Odessa kicked off 2009 with a "Painting and Politics" symposium the same night it opened the exhibition "Fearless Speech." Art enthusiasts and activists packed the gallery. Instead of agenda-driven diatribes or political posters, Robin Savage and John Yoblanski presented paintings as passionate and complex as the ideas developed by the art professors who paneled the symposium.
Savage (aka Rob Canfield) blends art and activism with philosophy and history. Hordes of humanity press into one another as Conquistadors burn natives at the stake, Christ is crucified, and laborers work relentlessly in sugar-cane fields. In a painting titled Cain, one figure steps back from the mayhem. Instead of raising a dagger, Cain raises an apple and bites into the forbidden fruit, refusing to obey any power (God or country) that asks him to slay his brother.
The masses also press into one another in Carnival, but here the emotional tone is one of celebration. African masks and medieval hats remind us that a passion for life runs through all peoples at all times in all places. At the center of the work, an aging woman of color raises her arms and joins in the dance.
In Yoblanski's Buy More, Consume, Be Happy, white girders supporting a metropolis of high-rises also serve as stripes for the American flag, while in Today's Empire, Tomorrow's Ashes, a white domed and columned capitol building stands on charred facades that reach deep into the earth. Like Yoblanski's skeletons, like his scorched earth, the blood-red skies flanking the monuments to corporate and government power tell us about the expendable humanity that fuels them.
Closing reception on Friday, February 27th, 7 p.m.
David Lusk Gallery's current show "The Angelus" contains some of the most assured work of John Torina's career. After years of painting plein air, Torina has mastered loose, rapid-fire brushstrokes and developed palettes complex enough to capture the kaleidoscope of color and movement of windswept skies and river currents.
In Light on Eastern Clouds, banks of deep-purple clouds move in, turning peach into gray into an ultramarine violet that backdrops a golden-red sunset. When Torina repeats the staccato patterns of darks and lights at the bottom of the painting, the earth appears to move as well.
Through February 28th
Adam Hawk's "Iron Paintings" at Jack Robinson Gallery hover at the edge of abstraction and somewhere between the two- and three-dimensional, somewhere between painting and sculpture.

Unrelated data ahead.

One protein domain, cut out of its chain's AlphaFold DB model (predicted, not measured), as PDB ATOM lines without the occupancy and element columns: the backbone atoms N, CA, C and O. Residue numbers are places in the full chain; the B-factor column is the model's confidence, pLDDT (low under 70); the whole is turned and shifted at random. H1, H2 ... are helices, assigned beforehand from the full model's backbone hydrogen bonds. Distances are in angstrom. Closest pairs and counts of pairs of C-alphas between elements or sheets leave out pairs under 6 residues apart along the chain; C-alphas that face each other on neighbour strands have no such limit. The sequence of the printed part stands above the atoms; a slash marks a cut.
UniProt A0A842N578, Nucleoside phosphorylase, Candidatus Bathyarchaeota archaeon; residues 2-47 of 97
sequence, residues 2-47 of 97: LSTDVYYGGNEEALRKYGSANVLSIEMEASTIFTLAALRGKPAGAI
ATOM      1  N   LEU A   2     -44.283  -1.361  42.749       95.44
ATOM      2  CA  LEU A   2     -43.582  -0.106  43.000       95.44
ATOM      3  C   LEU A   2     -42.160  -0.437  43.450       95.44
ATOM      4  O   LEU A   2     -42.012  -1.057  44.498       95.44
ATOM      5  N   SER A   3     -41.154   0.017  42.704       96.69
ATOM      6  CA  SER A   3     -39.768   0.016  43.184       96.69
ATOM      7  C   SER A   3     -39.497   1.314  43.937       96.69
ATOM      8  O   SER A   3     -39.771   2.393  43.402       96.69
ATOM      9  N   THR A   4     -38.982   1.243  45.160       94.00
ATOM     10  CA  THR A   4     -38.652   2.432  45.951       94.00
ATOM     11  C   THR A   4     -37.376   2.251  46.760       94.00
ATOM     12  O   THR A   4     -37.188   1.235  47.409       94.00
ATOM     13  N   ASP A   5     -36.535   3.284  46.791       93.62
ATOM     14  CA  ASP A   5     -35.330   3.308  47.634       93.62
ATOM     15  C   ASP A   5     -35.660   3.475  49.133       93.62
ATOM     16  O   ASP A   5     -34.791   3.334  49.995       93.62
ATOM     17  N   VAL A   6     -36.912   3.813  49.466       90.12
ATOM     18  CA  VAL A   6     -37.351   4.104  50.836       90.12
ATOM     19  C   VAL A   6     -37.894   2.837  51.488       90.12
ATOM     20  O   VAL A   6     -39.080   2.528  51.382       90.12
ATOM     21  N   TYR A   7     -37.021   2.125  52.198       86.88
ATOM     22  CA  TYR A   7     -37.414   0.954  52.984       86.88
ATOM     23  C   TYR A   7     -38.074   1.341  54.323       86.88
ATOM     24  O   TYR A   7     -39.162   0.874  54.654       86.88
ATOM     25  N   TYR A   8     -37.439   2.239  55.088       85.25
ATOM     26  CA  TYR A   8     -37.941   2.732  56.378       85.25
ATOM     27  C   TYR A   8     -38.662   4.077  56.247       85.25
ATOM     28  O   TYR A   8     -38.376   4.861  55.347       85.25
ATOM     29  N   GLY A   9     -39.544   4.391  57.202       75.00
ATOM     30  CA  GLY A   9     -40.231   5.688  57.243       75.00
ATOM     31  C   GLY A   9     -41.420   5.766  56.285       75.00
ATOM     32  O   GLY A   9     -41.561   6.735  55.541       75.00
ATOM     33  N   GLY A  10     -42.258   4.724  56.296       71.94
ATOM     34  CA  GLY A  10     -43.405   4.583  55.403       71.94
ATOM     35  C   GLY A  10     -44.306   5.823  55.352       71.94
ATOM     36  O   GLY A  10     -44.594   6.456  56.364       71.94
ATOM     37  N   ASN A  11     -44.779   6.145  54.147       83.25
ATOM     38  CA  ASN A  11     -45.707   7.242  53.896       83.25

As our eyes move across their surfaces, trying to make sense of artworks that look sentient but abstract, iconic but alien, we notice the slim rods that attach forged-steel shapes a couple of inches from the surface of the paintings. Hawk's sculptures cast shadows and appear to float, to move across textured acrylic backgrounds painted deep-red, spring-green, white, and a particularly evocative palette-knifed and pitted gray background in Black on Black #1.
Hawk's paintings can be read as satisfyingly complex abstractions. They also look like ancient skulls on stakes. Others look sentient: robotic insects with menacing stingers and long metal legs moving across alien landscapes.
Through March 20th
Caricaturist Mike Caplanis' exhibition "Work and Play" at L Ross Gallery reaches deep into history and larger-than-life personalities to get at truths more complex than just-the-facts or photographic likenesses.
Marlene Dietrich shows up in Caplanis' gallery of history's most Surprising Spies. Great actors taking on the personae of great artists in Movie Painters include Ed Harris' depiction of Jackson Pollock's addled genius.
Instead of the faces of American presidents, in Mount Rushmore of the Blues, Caplanis turns gouache, ink, Clorox, coffee, and crumpled paper into four blues greats — Son House, Robert Johnson, Blind Lemon Jefferson, and Lead Belly. Their craggy, coffee-stained faces are etched with equal measures of genius and grief. Beneath Rushmore's white rocks, beneath white tuxedos rumpled by an evening of playing all-night clubs, eight gnarled hands smoke the cigarettes, tune the frets, and play the blues on one oversized guitar. Their music tells us more about the state of our union and the travail of our citizens than the rhetoric of most politicians. Through February 28th